Cross-border software, communications and semiconductor deals will immediately come under heavier scrutiny, Aquila said.
Other chip deals in progress, such as Marvell’s bid for Cavium, could also draw CFIUS questions, notes Benchmark analyst Gary Mobley. Marvell is domiciled in Hamilton, Bermuda.
But even industries like entertainment, which harbor no national security issues, could become untouchable to foreign buyers if M&A becomes trade war territory, Aquila said.
U.S. companies may also have a harder time finding targets in other countries if the Trump administration is seen as promoting and protecting American interests.
A telling response will be whether China’s Ministry of Commerce agrees to allow Qualcomm’s pending deal for Dutch chipmaker NXP.
In an ironic twist, after the U.S. blocked Broadcom’s attempt to buy Qualcomm for national security risks tied to China, China’s regulatory agency MOFCOM could scupper Qualcomm’s attempt to consolidate NXP — a deal Qualcomm used to fend off Broadcom’s advances. Qualcomm is still awaiting MOFCOM’s decision after obtaining approval from all other international regulatory agencies.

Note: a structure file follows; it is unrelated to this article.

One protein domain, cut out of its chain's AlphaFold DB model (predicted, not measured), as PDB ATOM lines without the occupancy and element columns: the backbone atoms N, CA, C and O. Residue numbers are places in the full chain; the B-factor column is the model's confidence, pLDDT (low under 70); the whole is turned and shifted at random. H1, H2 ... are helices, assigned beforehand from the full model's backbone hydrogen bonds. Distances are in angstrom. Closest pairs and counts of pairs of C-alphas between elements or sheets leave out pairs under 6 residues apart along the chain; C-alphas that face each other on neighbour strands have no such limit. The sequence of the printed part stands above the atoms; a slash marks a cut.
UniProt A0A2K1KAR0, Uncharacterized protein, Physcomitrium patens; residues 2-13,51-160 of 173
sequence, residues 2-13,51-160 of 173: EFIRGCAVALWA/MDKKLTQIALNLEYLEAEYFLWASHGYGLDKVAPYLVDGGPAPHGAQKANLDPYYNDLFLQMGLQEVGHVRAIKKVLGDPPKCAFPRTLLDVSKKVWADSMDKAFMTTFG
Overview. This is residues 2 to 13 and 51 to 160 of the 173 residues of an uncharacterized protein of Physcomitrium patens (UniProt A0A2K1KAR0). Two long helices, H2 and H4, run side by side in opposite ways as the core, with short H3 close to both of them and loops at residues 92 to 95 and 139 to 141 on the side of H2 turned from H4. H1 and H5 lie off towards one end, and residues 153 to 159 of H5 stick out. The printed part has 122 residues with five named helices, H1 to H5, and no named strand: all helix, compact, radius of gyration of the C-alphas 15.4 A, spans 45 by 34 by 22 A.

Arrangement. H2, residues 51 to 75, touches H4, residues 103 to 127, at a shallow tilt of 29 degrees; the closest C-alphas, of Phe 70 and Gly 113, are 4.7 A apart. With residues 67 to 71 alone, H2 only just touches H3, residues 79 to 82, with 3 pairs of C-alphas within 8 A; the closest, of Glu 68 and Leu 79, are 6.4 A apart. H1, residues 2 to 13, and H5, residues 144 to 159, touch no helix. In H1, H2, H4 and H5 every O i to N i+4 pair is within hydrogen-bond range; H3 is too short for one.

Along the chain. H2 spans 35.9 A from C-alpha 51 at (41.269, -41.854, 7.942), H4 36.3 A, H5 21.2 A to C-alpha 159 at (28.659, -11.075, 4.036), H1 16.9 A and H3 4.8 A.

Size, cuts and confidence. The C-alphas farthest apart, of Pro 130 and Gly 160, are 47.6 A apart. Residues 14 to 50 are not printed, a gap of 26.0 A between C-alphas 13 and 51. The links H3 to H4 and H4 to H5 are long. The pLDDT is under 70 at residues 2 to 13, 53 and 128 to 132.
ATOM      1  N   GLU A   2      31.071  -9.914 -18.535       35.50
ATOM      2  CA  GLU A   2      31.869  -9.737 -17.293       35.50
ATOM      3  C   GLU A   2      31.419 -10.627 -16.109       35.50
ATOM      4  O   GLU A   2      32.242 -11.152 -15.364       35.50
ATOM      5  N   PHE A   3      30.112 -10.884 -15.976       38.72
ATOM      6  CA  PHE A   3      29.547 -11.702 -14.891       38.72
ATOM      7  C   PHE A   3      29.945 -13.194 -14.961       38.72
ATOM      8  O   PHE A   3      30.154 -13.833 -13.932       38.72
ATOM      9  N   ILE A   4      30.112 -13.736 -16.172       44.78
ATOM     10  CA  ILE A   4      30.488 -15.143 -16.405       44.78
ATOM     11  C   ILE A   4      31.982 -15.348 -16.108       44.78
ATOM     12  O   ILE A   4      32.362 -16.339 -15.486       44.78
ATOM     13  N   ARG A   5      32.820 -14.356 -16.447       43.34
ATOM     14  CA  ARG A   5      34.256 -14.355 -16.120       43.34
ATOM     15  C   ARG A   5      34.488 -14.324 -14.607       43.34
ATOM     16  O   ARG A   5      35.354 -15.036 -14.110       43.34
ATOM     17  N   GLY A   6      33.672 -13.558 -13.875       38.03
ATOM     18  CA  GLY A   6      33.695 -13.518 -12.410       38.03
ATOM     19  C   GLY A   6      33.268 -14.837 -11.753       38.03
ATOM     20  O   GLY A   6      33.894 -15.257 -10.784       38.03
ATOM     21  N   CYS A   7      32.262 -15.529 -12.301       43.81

“The question now is what happens with NXP?” Curtin said. “If MOFCOM does block it, it probably won’t be so courteous as to explain the reasons why they’re nixing it.”
If China hits back, the White House could respond in turn, Curtin said.
There is so much momentum for M&A that the overall pace should continue to be strong, even if some cross-border deals are abandoned, Curtin said.
The next big focal point should be the court’s ruling on AT&T-Time Warner, which may help clear up what’s become a confusing regulatory picture.
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